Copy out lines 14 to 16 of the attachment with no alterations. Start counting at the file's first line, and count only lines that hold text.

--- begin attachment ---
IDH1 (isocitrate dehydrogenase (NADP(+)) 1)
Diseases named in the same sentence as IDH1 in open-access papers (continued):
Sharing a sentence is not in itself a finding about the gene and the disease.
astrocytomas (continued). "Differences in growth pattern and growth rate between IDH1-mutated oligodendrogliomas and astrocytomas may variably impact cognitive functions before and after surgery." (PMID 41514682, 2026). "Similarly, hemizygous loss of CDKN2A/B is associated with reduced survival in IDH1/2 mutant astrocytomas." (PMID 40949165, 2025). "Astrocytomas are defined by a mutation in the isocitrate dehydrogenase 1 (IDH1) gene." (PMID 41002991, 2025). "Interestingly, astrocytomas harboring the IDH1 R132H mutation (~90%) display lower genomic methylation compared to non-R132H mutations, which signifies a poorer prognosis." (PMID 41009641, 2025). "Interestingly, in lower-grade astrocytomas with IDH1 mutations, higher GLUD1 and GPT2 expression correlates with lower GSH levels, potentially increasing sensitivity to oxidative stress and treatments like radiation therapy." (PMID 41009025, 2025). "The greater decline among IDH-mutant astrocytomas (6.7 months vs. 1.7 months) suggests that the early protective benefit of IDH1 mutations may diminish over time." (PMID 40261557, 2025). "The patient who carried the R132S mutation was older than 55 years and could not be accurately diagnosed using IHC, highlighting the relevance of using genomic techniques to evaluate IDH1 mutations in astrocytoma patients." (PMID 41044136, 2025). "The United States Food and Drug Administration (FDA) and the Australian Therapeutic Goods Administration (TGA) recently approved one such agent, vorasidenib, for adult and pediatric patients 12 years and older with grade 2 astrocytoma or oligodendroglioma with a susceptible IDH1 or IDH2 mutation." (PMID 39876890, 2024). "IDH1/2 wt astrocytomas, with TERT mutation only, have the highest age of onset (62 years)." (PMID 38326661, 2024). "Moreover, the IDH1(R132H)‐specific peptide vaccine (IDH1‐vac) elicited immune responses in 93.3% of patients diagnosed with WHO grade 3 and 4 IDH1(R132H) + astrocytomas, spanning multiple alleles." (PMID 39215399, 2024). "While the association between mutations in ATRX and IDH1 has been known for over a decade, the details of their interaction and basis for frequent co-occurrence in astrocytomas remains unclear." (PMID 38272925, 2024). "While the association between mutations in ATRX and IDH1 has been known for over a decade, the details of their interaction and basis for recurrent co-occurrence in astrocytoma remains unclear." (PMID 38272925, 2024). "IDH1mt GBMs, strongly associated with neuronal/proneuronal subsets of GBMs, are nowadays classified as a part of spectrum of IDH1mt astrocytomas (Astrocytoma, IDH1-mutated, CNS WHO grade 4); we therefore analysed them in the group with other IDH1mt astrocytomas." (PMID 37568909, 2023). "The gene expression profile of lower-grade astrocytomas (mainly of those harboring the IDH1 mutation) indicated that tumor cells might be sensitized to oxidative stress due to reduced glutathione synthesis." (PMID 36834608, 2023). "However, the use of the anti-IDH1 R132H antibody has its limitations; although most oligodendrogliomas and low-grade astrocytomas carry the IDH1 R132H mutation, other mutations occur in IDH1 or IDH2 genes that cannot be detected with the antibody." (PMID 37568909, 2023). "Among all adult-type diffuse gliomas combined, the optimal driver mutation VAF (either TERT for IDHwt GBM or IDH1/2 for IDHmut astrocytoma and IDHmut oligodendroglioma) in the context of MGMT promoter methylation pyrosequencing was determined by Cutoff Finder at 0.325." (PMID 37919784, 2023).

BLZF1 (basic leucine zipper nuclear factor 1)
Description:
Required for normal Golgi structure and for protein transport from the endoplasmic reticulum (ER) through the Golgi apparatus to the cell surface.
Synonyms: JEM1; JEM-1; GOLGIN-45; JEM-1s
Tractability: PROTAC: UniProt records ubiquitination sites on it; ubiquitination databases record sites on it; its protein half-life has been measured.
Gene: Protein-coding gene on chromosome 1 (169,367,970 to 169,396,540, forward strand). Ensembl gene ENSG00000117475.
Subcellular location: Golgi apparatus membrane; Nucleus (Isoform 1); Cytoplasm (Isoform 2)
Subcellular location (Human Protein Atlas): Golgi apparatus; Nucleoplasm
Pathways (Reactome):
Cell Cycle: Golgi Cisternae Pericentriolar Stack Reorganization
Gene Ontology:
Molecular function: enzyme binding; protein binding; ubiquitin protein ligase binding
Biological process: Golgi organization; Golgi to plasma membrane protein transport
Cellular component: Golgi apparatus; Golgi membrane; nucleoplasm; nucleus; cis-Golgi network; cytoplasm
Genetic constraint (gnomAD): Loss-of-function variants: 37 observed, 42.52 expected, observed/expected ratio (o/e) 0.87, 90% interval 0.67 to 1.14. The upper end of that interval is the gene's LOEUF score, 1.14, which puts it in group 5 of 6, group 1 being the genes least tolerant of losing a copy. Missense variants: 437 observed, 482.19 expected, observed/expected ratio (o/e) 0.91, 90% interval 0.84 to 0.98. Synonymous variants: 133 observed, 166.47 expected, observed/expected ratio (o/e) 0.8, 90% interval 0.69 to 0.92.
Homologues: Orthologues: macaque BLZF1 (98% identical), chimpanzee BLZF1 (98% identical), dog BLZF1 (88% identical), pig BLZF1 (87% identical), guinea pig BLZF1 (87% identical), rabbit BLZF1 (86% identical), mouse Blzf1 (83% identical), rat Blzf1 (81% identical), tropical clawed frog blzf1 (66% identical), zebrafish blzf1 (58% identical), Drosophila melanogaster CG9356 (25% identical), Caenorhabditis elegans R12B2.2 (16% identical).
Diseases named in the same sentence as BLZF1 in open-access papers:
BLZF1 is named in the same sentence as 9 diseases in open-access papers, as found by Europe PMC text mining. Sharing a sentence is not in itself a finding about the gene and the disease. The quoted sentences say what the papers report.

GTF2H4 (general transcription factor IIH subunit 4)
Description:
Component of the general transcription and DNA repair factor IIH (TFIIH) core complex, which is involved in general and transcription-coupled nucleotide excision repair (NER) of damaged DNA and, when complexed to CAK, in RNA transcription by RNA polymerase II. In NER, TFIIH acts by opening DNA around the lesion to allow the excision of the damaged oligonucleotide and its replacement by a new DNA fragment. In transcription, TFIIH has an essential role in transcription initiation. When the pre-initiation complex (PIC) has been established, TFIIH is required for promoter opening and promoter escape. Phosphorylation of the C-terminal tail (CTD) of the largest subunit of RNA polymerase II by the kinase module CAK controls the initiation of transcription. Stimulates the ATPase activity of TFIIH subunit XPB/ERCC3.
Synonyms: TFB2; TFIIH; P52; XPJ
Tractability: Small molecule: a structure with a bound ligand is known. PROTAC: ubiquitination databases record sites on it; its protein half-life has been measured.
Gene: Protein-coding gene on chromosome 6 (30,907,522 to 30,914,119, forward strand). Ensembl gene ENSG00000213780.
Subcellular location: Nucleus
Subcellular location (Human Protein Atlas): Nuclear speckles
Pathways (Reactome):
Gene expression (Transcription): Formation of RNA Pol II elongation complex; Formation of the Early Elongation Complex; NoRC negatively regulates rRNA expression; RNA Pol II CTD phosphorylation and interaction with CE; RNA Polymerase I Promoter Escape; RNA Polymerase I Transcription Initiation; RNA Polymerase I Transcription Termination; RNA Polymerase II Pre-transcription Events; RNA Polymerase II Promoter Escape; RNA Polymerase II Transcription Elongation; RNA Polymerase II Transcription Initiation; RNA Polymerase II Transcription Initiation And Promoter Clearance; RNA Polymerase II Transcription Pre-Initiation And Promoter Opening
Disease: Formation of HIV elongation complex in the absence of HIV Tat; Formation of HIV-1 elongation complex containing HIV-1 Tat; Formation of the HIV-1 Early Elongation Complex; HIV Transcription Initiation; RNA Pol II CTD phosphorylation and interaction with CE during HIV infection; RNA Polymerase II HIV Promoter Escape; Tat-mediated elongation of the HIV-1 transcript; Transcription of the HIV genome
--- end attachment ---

Cell Cycle: Golgi Cisternae Pericentriolar Stack Reorganization
Gene Ontology:
Molecular function: enzyme binding; protein binding; ubiquitin protein ligase binding